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Midcentury 'International Design Center' in the Design District to be Replaced with Neoclassical Retail

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An architecturally significant midcentury modern office building at 4141 North Miami Avenue, on the edge of the Design District and Buena Vista neighborhoods is being fully gutted and transformed into a neoclassical retail building with two levels of retail, a covered colonnaded sidewalk, and a rooftop restaurant, according to the developer, Manny Angelo Varas. The infill project will match another retail project that Mr. Varas recently broke ground on across the street, giving a neoclassical entrance to the Design District on North Miami Avenue, and an admittedly rather nice pedestrian experience. Originally known as the International Design Center, the building as it is now is architecturally notable in its own right and even has its own entry in the AIA Guide to Miami Architecture.

According to Miami Architecture: An AIA Guide Featuring Downtown, the Beaches, and Coconut Grove, by Shulman, Robinson, and Donnelly:

The International Design Center was one of the first buildings to reflect the 1960s influx of designers and vendors into the Design District. Originally it housed more than 150 display areas for manufacturers serving Miami, the Caribbean, and Latin America. The complex was developed by English interior designer Henry End with the goal of raising the general level of taste in Miami, and in its heyday its board of directors comprised Miami's most prominent architects and designers. The opaque showroom building is wrapped in a skin of tiled panels framed by concrete structures that look like giant tuning forks. Its entrance is framed in black and white marble. An atrium just inside the entrance contains a multilevel grand stair screened with bronze dividers. Today the building is used primarily for offices. This is what Varas' project across the street, at 4136 N. Miami Avenue, will look like:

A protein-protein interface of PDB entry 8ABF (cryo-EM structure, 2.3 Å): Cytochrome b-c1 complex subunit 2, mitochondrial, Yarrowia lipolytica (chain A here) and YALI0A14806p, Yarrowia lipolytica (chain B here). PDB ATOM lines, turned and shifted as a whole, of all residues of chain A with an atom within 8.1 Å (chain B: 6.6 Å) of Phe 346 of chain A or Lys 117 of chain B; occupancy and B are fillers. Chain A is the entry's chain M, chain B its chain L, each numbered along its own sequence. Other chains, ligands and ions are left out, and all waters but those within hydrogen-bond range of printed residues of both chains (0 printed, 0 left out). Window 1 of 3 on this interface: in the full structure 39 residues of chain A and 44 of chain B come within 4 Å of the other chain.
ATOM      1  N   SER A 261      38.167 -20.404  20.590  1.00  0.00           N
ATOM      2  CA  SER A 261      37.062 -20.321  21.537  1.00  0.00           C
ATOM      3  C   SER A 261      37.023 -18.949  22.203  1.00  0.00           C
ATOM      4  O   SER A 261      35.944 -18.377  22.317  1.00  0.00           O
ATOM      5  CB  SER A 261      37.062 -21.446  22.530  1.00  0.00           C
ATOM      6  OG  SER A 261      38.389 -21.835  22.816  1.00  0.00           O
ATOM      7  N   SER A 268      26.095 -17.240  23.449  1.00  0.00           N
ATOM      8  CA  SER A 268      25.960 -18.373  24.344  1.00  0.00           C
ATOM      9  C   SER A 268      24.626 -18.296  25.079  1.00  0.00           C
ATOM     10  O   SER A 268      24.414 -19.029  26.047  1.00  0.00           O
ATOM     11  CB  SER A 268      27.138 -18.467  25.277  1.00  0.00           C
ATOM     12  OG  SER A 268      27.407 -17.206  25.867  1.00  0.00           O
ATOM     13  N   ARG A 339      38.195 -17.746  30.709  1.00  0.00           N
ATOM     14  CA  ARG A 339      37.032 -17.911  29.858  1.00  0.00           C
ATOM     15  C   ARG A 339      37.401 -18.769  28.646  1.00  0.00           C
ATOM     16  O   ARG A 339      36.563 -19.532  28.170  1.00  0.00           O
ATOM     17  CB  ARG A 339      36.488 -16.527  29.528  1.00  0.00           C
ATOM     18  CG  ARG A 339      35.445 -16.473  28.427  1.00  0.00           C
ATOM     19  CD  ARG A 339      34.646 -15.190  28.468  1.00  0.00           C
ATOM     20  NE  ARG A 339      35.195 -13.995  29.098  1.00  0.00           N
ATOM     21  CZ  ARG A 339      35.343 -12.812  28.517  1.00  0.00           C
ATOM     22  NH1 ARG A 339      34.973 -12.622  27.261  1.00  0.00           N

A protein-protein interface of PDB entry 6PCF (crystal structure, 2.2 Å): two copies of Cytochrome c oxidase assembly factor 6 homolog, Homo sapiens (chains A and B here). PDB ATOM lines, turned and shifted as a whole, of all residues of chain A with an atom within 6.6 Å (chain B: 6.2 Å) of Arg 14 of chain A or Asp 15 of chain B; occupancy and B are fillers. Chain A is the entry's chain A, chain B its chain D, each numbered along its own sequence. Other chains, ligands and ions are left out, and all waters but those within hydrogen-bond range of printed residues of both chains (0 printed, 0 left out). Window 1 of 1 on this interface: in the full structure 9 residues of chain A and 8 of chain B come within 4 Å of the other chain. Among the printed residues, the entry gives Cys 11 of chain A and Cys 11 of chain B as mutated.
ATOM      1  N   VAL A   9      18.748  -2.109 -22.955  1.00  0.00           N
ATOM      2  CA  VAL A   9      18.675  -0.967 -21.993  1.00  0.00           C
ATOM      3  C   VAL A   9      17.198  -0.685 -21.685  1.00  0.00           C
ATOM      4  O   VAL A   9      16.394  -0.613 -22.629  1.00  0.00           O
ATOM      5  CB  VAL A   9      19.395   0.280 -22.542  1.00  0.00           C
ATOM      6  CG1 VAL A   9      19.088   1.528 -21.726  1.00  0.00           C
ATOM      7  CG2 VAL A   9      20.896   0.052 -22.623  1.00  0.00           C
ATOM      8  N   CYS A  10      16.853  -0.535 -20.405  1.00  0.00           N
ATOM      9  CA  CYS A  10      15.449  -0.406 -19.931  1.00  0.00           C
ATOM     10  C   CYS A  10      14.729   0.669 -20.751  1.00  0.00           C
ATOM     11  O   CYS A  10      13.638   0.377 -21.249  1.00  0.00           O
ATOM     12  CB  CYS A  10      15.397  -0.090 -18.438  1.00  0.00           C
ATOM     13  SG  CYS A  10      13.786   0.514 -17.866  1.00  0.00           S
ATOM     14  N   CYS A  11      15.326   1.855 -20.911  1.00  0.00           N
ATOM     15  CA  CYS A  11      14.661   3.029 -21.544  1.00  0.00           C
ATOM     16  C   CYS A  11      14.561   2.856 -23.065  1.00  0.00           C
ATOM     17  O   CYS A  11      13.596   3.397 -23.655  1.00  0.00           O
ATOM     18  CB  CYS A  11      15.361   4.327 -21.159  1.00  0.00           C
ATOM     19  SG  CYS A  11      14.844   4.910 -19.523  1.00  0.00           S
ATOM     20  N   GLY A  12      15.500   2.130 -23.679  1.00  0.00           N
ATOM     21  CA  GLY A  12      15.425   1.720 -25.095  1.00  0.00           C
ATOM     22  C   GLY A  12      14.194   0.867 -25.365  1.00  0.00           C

· Rather nice neoclassical building coming to the Design District [Curbed]